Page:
HOOVER, Ala. — Alabama’s offseason was unusually turbulent in some ways, with coach Nick Saban replacing (or having to replace) seven assistants.
Among them: Quarterbacks coach Dan Enos bolting to become the new offensive coordinator at Miami, offensive coordinator Mike Locksley taking over Maryland and defensive coordinator Tosh Lupoi leaving to become an assistant with the NFL’s Cleveland Browns.
That led to this question Wednesday morning at SEC media days: Are you difficult to work for?
“Well, I don't know,” Saban answered. “You have to ask some of the people that work for me.”
Great idea, but Saban only lets those people talk to reporters once or a twice a year. Anyway…
“Always interesting that, you know, they may say that, but then when they get a job and they go do it, they do it exactly like we did it,” Saban said.
He’s right there. Jimbo Fisher instituted his version of Saban’s Process at Florida State, which led to the 2013 national championship. Kirby Smart is doing the same thing at Georgia.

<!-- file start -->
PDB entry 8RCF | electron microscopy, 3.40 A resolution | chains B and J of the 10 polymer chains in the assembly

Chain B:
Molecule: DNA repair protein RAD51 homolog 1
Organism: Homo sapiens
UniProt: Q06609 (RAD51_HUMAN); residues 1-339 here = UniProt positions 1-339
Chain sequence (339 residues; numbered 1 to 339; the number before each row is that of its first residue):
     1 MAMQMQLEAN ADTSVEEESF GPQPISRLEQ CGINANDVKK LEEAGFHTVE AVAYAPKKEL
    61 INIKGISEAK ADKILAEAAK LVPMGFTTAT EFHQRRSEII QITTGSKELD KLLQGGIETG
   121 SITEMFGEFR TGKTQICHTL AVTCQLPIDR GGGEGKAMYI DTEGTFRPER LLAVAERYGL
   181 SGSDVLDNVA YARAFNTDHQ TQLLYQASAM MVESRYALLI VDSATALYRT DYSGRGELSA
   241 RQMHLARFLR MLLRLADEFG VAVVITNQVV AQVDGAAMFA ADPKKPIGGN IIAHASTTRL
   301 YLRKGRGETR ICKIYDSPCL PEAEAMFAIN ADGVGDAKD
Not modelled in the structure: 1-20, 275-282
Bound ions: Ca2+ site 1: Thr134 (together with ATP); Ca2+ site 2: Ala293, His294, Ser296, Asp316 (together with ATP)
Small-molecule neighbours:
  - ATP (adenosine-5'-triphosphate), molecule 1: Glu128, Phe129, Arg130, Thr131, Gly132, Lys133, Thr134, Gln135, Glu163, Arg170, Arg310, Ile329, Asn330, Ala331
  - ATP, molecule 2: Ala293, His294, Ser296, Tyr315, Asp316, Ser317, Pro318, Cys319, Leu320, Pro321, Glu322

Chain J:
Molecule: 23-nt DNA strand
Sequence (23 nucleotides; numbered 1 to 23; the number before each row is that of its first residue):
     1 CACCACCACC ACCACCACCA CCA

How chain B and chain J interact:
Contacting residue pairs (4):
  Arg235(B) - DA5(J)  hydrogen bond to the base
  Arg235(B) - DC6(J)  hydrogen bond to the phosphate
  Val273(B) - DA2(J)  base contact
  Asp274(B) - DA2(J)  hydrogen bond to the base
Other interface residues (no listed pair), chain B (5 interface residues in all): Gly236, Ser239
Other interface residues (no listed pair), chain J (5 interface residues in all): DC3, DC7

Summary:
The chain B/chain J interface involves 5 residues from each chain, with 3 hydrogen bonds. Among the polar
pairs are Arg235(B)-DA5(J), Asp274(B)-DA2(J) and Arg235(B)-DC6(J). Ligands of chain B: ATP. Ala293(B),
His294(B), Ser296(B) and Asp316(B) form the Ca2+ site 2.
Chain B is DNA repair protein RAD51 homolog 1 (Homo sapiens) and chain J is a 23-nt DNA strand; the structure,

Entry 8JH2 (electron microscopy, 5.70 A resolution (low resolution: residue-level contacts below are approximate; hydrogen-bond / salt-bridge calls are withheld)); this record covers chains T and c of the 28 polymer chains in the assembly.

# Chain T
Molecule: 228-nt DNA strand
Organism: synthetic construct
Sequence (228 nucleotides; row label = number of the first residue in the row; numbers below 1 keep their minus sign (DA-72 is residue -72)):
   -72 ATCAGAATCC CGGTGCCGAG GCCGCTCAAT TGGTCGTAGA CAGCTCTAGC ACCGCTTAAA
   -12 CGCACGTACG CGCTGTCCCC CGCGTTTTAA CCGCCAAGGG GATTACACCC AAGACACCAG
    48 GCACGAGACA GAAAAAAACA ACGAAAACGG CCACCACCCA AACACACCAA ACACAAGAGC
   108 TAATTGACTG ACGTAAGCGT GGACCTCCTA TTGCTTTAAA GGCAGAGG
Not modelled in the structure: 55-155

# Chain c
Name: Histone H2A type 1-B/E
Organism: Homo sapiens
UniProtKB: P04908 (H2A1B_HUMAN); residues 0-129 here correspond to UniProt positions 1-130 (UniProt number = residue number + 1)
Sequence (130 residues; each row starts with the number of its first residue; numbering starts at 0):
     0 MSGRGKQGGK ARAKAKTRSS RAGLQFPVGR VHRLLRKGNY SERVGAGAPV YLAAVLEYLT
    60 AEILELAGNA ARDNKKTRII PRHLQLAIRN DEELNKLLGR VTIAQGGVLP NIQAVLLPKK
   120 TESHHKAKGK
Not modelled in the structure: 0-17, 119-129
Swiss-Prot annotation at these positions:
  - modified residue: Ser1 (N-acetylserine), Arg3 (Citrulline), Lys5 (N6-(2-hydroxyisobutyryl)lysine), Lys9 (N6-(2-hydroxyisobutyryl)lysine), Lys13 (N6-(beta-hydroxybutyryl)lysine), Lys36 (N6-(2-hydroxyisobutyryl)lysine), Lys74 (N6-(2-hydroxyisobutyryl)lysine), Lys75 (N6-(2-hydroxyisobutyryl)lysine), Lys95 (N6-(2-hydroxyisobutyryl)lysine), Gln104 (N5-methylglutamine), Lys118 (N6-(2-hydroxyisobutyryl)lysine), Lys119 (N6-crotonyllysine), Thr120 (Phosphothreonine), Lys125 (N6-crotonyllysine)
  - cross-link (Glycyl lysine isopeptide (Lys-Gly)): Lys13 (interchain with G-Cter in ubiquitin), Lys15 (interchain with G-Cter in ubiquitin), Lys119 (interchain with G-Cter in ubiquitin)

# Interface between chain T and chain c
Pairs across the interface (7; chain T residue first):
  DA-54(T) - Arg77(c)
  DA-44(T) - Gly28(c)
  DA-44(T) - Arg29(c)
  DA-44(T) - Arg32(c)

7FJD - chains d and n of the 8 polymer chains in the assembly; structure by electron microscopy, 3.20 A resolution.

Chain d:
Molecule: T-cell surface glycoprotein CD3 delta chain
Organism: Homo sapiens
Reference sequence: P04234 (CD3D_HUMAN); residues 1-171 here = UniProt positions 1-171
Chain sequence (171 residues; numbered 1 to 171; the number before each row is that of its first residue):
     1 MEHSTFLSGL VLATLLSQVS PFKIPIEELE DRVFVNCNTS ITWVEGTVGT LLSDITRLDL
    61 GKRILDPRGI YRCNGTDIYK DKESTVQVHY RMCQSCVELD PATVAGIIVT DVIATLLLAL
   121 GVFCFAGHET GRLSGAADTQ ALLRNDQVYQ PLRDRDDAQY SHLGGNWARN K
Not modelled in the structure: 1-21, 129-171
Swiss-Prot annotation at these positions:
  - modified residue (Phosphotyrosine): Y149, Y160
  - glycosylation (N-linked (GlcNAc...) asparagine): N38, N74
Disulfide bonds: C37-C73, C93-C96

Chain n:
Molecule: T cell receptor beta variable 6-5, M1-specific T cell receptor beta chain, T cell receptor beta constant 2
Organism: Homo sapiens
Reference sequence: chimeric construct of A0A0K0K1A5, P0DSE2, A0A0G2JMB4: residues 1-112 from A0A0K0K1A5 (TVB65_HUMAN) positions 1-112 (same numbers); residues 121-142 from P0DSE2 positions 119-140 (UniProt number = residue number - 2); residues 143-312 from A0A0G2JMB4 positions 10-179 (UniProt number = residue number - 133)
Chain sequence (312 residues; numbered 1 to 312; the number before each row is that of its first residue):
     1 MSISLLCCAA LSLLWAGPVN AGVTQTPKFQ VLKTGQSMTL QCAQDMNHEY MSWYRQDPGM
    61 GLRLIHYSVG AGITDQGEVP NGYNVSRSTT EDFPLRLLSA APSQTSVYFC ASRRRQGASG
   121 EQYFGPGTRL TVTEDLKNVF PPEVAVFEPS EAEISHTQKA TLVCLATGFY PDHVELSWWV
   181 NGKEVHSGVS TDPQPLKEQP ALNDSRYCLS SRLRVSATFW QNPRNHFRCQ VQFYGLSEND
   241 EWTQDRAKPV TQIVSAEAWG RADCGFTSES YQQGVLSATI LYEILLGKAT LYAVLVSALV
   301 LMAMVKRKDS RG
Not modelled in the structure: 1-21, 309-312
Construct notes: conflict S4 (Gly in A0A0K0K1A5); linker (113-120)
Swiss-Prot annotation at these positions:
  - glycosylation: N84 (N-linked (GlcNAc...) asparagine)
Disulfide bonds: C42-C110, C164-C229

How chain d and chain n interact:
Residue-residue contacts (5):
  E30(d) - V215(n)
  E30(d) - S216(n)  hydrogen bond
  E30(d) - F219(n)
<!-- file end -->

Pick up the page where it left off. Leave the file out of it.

That doesn’t mean Saban is easy to work for. But it does mean that whatever he’s doing works.
One of Saban’s new assistants is safeties coach Charles Kelly, who was a popular scapegoat in Tallahassee for FSU’s slide at the end of the Fisher era.
“I think Charles Kelly has been a wonderful addition to our staff,” Saban said. “He’s very knowledgeable. He’s got great relationships in Alabama and our part of the country in terms of his experience in recruiting, very knowledgeable coach, great relationships with the players, really gets along well with the people on the staff and makes a real positive contribution to the defensive staff, in general, because of the knowledge and experience he has having been a coordinator. And it’s very, very helpful to the development of our defense.”